It is not clear what will happen to minors who are currently receiving the drugs. 

This is not the first instance of Stitt and the majority-Republican legislature targeting trans youth. 

In March, he signed the the Save Women’s Sports Act, which bans public school students of all ages as well as college athletes from competing on the sports teams of their gender identity if that differs from their sex assigned at birth.

Gov Stitt also signed a bill in May that bans public school students from using the bathroom that best reflects their gender identity if it does not match with the gender listed on their birth certificate. 

The bill’s signing has been met with pushback from social justice and physicians groups. 

Tamya Cox-Touré, Executive Director of the ACLU of Oklahoma, said, ‘Today, Oklahoma politicians took the next step in joining their colleagues in Alabama, Arkansas, and Texas, by attacking lifesaving, best-practice medical care for Oklahoma’s transgender youth.’ 

‘Medical experts agree: Gender-affirming care is medically necessary care. And today’s actions, along with the displays on the House and Senate floors, show a fundamental ignorance about medical treatment for transgender youth,’ she added.  

The Oklahoma State Medical Association, meanwhile, called the major caveat in the bill ‘disturbing.’ 

‘Unfortunately, instead of supporting the mental health of Oklahoma’s children, lawmakers are once again inserting themselves into private health care,’ the organization said. 

Stitt also called on the Republican-led legislature to ban certain gender-affirming services outright when it returns to session in February. 

He said, ‘We cannot turn a blind eye to what’s happening all across our nation, and as governor I will not allow life-altering transition surgeries on minor children in the state of Oklahoma.’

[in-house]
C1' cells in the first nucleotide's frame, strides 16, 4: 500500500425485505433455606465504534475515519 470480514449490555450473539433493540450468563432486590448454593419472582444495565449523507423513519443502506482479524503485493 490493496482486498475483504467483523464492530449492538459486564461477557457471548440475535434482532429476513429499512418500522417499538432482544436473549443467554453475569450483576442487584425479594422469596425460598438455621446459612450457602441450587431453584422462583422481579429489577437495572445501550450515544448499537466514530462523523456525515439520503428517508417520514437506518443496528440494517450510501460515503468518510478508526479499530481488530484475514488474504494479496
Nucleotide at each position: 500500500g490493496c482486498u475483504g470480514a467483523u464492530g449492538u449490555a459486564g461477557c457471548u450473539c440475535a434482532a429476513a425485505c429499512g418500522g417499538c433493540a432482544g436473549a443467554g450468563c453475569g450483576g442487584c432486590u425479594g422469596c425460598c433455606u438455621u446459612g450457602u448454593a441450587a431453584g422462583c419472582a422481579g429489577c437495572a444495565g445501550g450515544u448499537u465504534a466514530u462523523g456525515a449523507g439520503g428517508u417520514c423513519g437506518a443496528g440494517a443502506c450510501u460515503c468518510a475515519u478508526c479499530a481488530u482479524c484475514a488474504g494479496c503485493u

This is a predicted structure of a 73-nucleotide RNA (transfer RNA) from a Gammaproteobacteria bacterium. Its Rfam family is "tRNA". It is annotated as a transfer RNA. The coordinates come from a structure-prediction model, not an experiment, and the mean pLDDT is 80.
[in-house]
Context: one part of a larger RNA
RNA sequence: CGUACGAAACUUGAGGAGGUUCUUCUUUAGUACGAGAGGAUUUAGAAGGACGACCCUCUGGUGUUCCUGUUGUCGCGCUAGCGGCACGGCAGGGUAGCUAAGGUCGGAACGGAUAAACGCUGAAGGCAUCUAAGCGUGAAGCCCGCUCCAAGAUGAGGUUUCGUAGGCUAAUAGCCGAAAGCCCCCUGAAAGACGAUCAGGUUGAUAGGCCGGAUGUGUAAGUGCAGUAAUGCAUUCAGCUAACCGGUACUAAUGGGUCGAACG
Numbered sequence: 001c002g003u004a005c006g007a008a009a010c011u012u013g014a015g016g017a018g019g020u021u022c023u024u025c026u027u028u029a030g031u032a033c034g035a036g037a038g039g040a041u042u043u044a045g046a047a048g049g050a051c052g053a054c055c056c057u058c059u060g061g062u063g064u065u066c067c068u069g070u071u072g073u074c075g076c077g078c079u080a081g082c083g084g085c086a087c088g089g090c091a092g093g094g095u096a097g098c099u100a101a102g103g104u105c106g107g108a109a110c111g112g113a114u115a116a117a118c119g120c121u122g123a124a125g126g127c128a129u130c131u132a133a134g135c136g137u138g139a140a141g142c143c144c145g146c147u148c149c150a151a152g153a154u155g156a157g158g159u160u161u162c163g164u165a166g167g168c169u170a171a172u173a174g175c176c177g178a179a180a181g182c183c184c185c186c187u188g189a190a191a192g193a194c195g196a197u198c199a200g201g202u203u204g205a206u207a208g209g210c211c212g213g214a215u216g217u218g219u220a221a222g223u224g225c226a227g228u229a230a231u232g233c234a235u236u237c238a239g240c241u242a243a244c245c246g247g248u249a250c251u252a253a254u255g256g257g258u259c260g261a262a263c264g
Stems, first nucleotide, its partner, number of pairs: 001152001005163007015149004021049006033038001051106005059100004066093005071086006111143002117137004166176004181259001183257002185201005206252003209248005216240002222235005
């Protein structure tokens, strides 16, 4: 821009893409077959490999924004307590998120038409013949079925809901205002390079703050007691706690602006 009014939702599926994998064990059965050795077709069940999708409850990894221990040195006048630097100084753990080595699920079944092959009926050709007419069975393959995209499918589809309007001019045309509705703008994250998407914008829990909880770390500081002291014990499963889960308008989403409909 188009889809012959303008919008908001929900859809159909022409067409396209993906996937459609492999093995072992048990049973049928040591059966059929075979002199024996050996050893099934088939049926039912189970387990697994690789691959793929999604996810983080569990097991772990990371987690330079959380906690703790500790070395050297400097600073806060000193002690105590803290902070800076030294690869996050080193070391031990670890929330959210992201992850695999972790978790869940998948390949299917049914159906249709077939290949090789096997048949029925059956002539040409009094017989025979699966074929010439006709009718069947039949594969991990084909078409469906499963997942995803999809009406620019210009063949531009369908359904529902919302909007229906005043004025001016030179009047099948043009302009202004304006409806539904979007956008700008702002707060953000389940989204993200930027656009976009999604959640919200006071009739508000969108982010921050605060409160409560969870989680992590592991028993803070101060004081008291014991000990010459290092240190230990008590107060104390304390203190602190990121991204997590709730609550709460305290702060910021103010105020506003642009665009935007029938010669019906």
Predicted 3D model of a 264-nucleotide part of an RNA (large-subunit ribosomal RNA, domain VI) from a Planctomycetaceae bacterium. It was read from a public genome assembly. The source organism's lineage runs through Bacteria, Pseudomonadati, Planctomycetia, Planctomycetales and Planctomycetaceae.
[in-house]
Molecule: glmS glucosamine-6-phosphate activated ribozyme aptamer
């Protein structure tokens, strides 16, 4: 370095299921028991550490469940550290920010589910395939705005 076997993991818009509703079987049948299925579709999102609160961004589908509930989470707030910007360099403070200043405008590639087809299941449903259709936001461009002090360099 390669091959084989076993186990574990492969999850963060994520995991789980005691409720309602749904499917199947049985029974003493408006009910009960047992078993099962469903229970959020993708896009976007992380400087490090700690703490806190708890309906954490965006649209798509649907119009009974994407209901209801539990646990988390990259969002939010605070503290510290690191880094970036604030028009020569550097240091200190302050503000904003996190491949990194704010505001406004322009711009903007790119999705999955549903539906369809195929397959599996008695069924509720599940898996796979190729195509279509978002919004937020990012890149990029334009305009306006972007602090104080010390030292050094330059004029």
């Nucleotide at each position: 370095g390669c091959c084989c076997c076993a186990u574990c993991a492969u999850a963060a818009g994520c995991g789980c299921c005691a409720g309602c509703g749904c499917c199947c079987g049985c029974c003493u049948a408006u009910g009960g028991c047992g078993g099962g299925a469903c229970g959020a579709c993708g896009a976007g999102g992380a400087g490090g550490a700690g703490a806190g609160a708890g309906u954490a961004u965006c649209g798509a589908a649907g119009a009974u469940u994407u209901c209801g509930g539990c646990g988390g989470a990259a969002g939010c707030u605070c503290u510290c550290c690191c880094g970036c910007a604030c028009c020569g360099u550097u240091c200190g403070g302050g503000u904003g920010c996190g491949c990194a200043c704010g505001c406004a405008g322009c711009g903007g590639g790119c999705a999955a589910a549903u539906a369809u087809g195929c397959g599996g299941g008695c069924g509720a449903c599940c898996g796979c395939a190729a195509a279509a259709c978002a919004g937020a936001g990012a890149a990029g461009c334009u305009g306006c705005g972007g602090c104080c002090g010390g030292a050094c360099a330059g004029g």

Gender dysphoria is a term that describes a sense of unease that a person may have because of a mismatch between their biological sex and their gender identity.

This sense of unease or dissatisfaction may be so intense it can lead to depression and anxiety and have a harmful impact on daily life.

The exact cause is unclear.

Gender development is complex and there are still things that are not known or fully understood.

Gender dysphoria is not related to sexual orientation. People with gender dysphoria may identify as straight, gay, lesbian or bisexual.

Signs of gender dysphoria

People with gender dysphoria may have changed their appearance, their behaviour or their interests.

They may also show signs of discomfort or distress, including:

  • low self-esteem
  • becoming withdrawn or socially isolated
  • depression or anxiety
  • taking unnecessary risks
  • neglecting themselves


After being referred to a specialist clinic by a GP, patients with gender dysphoria are given therapy and counselling.

Adult patients can then be offered hormone therapies – usually testosterone for those wanting to be masculine or oestrogen for those hoping to be more feminine.

In general, people wanting masculinisation usually take testosterone and people after feminisation usually take oestrogen.

Over-18s may then be referred for surgery. 

Source: Read Full Article